By Bruce Stambaugh
I had driven this route many times in the past. Usually, it started in the early morning twilight and ended in the glare of the afternoon sun, if I didn’t have a meeting after school.
I served as principal at two of the nicest elementary schools anyone could hope for or conjure. I loved my job at Mt. Hope and Winesburg schools.
An emotional funk had overtaken me, and I needed a spiritual pick me up. Those former school days mentally surfaced, so I called the man who had replaced me 17 years ago. Dan was more than happy to show me around the schools where I once whistled my way down the halls. It had been years since I last graced them.
With our impending move to Virginia set for next spring, I knew I needed to start reconnecting with folks and places that had played such important roles in my life, professionally and personally. The schools were on that list.
That’s how I came to retrace the roads I took for 21 years every school day. I knew every turn, hill, and valley.
I made Mt. Hope my first stop. Dan greeted me at the front door after I pushed the security buzzer, a necessary addition since the Nickel Mines shooting 10 years ago in Lancaster Co., Pennsylvania.
Dan escorted me around the building that I knew so well. Physically, not much had changed. The staff and pupils, however, had. I soon found familiarity and links to the past.
Dan asked the students in each class how many of their parents had gone to Mt. Hope School. I was astonished at how many hands flew up. We went pupil by pupil to see if I could remember their folks.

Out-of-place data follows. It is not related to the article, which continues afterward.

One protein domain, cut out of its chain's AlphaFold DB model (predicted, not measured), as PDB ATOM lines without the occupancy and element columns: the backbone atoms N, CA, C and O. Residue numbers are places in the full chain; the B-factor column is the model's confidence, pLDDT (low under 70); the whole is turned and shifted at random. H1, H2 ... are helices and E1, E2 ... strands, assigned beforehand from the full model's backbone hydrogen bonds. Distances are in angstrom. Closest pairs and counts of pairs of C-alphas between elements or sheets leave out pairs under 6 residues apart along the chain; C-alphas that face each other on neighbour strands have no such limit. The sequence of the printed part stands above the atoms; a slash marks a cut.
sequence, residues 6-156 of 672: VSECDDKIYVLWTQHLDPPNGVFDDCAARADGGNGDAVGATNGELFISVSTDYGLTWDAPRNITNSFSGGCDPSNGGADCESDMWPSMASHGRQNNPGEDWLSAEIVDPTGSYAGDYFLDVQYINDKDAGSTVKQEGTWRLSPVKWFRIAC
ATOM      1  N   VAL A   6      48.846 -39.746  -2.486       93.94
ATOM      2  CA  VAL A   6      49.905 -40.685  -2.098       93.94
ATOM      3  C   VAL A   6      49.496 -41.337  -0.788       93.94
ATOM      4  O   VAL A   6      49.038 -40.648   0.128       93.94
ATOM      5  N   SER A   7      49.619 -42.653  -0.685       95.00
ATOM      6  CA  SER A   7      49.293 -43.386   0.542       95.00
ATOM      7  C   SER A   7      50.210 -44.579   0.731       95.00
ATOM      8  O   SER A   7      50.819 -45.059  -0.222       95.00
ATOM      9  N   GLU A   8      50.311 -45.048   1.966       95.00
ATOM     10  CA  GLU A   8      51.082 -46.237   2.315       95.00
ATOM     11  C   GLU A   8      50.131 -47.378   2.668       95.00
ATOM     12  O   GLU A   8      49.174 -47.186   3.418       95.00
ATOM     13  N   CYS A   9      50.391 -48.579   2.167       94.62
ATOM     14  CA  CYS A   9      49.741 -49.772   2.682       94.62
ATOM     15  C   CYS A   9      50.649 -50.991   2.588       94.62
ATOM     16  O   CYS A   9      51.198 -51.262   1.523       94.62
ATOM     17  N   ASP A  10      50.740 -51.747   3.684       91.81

To my amazement, and theirs as well, I remembered their parents and grandparents, where they lived, and even a few first names. When the school is full of Yoders and Millers, that’s not an easy task.
My reunions with Jerry the librarian, Jim the teacher, and Nettie the cook brought smiles to my face, stirred my soul and filled me with compassion for their career commitments to nurturing children.
My age hit me square in the face when I met the custodian of both schools, Brandon, a former student. He was too busy to talk much, but his handshake spoke volumes. The school sparkled as brightly as his eyes.
More memories resurfaced while driving the five miles between Mt. Hope and Winesburg. There still is no bar or golf course in between. The road was still bumpy, the views still pristine. Corn shocks stood in the same fields they had all those years ago.
At Winesburg, I found the school just as clean and hospitable as Mt. Hope. I was glad to see many of the same staff members I had worked with and hired before I retired. We hugged and shared heartfelt recollections.
The storyline with the students also repeated. The eagerness of the youngsters to name their parents buoyed me. Some I identified by family name just from their physical features. When a student said who her mother was, I said, “Oh, yes. I remember. Carie with one “r.” I’ll never forget the beam on that young face.
This uplifting experience had been a morning to remember for me. All this human interaction freed me from my gloominess. It gave me hope that any day, no matter how trying, can be a good day.
I just had to take the initiative. The children and friends did the rest.
© Bruce Stambaugh 2016
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